Spring has arrived with blooming trees and days of sunshine, which means that the April eNewsletter is also here! I’m glad I have this chance to update you on the many exciting things happening in our college.

March was definitely an eventful month for CPMS. In celebration of Pi Day, several professors got pied in the face. They should have run away like the hundreds of students who lined up to participate in the Rex Lee Run Against Cancer, which is sponsored by the Cancer Research Center in the college and held annually in honor of former BYU President Rex E. Lee, who died of cancer.

Many guests came to our college in March. Professors from universities in Japan joined forces with our Mathematics Education Department to collaborate their different methods of math instruction. Dr. Eric J. Steig from the University of Washington spoke about polar warming at the Quey Hebrew Lecture, and several companies visited campus seeking innovative BYU students to help expand their companies. However, March’s biggest event was definitely the Student Research Conference (SRC).

This year’s SRC was quite a success. Students, faculty, and members of the community all attended the insightful conference. With research presented on a wide variety of topics, from predicting risk factors for suicide to calculating future tsunamis, attendees were enlightened as students presented their hours of hard work.

Education for students in our college means much more than just tests and textbooks — it means experience. Because students

continually search for answers to new questions, they excel in academic and research pursuits in their scientific studies. While those who attended the SRC had their eyes opened to new research, the presenters also gained valuable experience presenting research to an audience.

If this reminds you of your own experiences with science over the years, please remember that we would love to hear about them. Please send your anecdotes (of up to 200 words) to with “Memory Bytes” in the subject line. We’ll publish the best ones in the next issue of Frontiers magazine. Please remember that submissions may be edited.

As winter semester wraps up, I look forward to watching seniors’ excitement, as all their hard work will be honored at graduation. On Thursday, April 25, CPMS seniors will proudly attend commencement ceremonies. During the college convocation exercises on April 26, Norman Jarvis, our college representative on the BYU Alumni Board, will once again be able to welcome our graduating seniors into the BYU Alumni Association.

This semester has sped by, and I am grateful for opportunities like the SRC and graduation where students can receive recognition for their academic efforts. I’m also grateful for your continued interest in our students and our college, and I hope that we can continue to work together to help our students change the world, one experiment at a time.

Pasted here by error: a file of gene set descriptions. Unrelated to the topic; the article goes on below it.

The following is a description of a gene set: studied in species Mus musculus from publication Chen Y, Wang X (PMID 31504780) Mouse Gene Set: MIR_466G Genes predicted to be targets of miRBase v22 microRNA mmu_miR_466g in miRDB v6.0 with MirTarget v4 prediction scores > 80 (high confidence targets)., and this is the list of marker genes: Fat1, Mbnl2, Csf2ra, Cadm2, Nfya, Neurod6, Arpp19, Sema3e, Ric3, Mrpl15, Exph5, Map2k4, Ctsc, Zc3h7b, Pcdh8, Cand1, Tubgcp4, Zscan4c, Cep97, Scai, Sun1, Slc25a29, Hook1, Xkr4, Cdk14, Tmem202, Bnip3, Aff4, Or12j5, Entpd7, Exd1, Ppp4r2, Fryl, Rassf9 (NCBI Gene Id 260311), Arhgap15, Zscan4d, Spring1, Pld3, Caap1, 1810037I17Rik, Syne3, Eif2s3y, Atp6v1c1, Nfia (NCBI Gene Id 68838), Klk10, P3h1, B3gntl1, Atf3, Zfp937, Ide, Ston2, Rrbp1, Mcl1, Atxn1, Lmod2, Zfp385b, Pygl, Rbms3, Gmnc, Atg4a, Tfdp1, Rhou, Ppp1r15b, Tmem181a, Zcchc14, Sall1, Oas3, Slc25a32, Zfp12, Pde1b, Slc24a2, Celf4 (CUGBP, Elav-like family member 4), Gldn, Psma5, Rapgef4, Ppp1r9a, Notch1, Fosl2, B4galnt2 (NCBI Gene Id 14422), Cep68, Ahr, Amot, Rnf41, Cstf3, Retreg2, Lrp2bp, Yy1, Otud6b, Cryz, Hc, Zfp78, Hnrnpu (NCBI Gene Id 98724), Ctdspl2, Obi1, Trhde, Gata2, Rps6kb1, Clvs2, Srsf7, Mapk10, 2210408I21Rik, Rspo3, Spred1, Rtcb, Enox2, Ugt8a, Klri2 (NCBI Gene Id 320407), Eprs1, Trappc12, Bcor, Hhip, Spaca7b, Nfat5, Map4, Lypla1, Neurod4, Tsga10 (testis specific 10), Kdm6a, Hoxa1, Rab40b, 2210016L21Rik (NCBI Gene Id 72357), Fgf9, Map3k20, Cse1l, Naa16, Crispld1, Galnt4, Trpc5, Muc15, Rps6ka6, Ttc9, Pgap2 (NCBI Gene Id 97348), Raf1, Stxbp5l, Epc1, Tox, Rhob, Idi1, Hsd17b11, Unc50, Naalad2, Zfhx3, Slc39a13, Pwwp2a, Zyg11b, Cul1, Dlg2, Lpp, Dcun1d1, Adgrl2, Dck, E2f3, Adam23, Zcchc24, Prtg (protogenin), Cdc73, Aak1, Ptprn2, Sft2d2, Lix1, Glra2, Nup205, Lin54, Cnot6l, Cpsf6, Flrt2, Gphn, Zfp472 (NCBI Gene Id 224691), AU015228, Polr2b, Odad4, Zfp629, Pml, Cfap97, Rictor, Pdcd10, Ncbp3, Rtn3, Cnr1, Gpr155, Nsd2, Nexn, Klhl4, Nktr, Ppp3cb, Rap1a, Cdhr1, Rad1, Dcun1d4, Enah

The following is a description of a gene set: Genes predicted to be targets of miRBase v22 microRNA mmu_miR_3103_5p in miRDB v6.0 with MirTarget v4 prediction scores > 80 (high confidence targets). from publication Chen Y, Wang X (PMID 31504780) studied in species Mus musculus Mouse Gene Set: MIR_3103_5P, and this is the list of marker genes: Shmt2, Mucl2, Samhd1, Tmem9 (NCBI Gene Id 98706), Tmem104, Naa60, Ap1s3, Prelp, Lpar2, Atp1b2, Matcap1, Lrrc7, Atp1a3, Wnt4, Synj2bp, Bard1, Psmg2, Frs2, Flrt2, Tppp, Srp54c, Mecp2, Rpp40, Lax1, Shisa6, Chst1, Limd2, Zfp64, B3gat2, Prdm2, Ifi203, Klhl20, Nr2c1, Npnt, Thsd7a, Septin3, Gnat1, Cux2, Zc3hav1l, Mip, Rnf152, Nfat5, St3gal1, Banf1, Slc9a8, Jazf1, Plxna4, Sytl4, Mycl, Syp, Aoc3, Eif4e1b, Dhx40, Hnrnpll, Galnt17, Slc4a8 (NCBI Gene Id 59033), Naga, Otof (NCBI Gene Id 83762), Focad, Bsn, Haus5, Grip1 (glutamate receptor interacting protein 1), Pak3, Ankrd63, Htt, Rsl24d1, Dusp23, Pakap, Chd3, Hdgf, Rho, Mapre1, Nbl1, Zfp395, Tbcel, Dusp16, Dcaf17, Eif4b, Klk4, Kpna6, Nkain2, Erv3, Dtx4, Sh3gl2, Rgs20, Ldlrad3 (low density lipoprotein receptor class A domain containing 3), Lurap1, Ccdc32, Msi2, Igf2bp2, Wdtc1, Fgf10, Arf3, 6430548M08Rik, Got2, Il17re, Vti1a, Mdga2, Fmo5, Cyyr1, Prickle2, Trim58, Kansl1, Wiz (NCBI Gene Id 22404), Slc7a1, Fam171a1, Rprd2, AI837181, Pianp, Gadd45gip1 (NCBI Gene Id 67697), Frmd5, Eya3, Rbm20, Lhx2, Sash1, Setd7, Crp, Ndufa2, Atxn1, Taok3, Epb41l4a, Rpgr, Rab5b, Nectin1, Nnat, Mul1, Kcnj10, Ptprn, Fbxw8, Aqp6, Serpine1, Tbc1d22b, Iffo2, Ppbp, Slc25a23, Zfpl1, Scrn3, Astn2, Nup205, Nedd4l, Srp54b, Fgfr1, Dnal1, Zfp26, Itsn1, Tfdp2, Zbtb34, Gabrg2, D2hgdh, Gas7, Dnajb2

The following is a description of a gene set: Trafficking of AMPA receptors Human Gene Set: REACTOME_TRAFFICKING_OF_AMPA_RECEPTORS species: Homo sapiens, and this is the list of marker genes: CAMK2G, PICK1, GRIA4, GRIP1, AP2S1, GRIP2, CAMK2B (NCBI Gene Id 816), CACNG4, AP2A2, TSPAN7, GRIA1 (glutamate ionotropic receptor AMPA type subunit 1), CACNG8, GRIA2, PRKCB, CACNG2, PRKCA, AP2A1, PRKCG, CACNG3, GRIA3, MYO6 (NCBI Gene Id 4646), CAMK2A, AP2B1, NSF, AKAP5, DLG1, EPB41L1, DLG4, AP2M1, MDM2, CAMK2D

Bringing Science to Uganda
Recruiters Visit from Xactware
Quey Hebrew Lecture
Celebrating Pi with Pie
Math Team Excels in Putnam Exam
Mastering Math Teaching
CPMS Homepage
Giving to the College
CPMS on Facebook
CPMS on Twitter
Spring 2013 Issue & Videos


Jared Ward runs cross country for BYU and is majoring in statistics.


Beating the Odds: Jared Ward Succeeds on the Course and in the Classroom

The probability for student athletes to make the U.S. Track & Field and Cross Country Coaches Association (USTFCCCA) All-Academic team is pretty low. For those with a challenging statistics course load, the odds are even slimmer. But Jared Ward, a cross-country athlete and junior majoring in statistics, is beating the odds.

Along with his talent for running, Ward has a knack for mathematics.

“In high school, I always felt like I excelled in math relative to other subjects. My senior year, I took AP statistics, and I had an incredible teacher. I loved it. So I came to BYU and put down stats as my major until I could decide, and I haven’t changed.”

Though Ward isn’t sure which direction he’ll go with his major, he ties his love of statistics to his appreciation for the educated guess.

“Right now I would just say I love the science of it. I like the art of coming up with an educated guess from the data. You say, ‘Chances are pretty good that this is going to happen, but I’m not sure.’ I like the idea of my job being based on decisions that are my best guess but aren’t certain.”

Ward was recently accepted into the statistics BS/MS integrated program at BYU, and he’ll begin this program as he finishes his last year of running. Though his workload is heavy, he hasn’t found it too difficult to manage.

Read more of this story.


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